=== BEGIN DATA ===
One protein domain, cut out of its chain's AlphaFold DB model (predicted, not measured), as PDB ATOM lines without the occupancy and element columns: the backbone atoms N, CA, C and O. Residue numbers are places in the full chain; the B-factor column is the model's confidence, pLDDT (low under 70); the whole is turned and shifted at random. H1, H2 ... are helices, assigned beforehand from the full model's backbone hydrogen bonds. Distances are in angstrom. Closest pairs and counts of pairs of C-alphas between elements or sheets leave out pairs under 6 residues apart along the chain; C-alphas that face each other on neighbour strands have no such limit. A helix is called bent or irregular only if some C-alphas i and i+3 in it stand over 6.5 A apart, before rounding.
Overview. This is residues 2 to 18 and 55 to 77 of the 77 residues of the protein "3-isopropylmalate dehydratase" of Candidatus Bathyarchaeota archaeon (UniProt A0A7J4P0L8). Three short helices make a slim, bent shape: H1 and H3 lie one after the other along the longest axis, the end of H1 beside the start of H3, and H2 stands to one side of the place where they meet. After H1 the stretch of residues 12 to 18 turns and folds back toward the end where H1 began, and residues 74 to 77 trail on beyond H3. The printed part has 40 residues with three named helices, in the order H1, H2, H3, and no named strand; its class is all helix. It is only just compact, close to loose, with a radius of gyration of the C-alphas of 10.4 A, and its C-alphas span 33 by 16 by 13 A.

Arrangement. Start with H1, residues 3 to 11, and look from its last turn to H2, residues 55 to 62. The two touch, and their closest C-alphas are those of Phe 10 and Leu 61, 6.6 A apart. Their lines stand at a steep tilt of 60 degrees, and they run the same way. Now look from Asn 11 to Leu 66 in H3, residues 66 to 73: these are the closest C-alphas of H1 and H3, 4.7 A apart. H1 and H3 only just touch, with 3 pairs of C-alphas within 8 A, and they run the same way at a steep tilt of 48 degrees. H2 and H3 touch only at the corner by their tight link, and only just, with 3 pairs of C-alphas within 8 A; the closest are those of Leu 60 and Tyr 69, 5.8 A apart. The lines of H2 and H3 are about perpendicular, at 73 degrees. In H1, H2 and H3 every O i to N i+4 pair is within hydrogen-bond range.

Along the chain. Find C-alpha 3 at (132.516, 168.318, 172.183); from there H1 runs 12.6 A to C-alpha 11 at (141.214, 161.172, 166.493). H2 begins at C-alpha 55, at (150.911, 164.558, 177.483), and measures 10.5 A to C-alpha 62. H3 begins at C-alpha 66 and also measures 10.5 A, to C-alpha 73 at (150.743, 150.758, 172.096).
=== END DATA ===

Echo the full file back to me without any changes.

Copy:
One protein domain, cut out of its chain's AlphaFold DB model (predicted, not measured), as PDB ATOM lines without the occupancy and element columns: the backbone atoms N, CA, C and O. Residue numbers are places in the full chain; the B-factor column is the model's confidence, pLDDT (low under 70); the whole is turned and shifted at random. H1, H2 ... are helices, assigned beforehand from the full model's backbone hydrogen bonds. Distances are in angstrom. Closest pairs and counts of pairs of C-alphas between elements or sheets leave out pairs under 6 residues apart along the chain; C-alphas that face each other on neighbour strands have no such limit. A helix is called bent or irregular only if some C-alphas i and i+3 in it stand over 6.5 A apart, before rounding.
Overview. This is residues 2 to 18 and 55 to 77 of the 77 residues of the protein "3-isopropylmalate dehydratase" of Candidatus Bathyarchaeota archaeon (UniProt A0A7J4P0L8). Three short helices make a slim, bent shape: H1 and H3 lie one after the other along the longest axis, the end of H1 beside the start of H3, and H2 stands to one side of the place where they meet. After H1 the stretch of residues 12 to 18 turns and folds back toward the end where H1 began, and residues 74 to 77 trail on beyond H3. The printed part has 40 residues with three named helices, in the order H1, H2, H3, and no named strand; its class is all helix. It is only just compact, close to loose, with a radius of gyration of the C-alphas of 10.4 A, and its C-alphas span 33 by 16 by 13 A.

Arrangement. Start with H1, residues 3 to 11, and look from its last turn to H2, residues 55 to 62. The two touch, and their closest C-alphas are those of Phe 10 and Leu 61, 6.6 A apart. Their lines stand at a steep tilt of 60 degrees, and they run the same way. Now look from Asn 11 to Leu 66 in H3, residues 66 to 73: these are the closest C-alphas of H1 and H3, 4.7 A apart. H1 and H3 only just touch, with 3 pairs of C-alphas within 8 A, and they run the same way at a steep tilt of 48 degrees. H2 and H3 touch only at the corner by their tight link, and only just, with 3 pairs of C-alphas within 8 A; the closest are those of Leu 60 and Tyr 69, 5.8 A apart. The lines of H2 and H3 are about perpendicular, at 73 degrees. In H1, H2 and H3 every O i to N i+4 pair is within hydrogen-bond range.

Along the chain. Find C-alpha 3 at (132.516, 168.318, 172.183); from there H1 runs 12.6 A to C-alpha 11 at (141.214, 161.172, 166.493). H2 begins at C-alpha 55, at (150.911, 164.558, 177.483), and measures 10.5 A to C-alpha 62. H3 begins at C-alpha 66 and also measures 10.5 A, to C-alpha 73 at (150.743, 150.758, 172.096).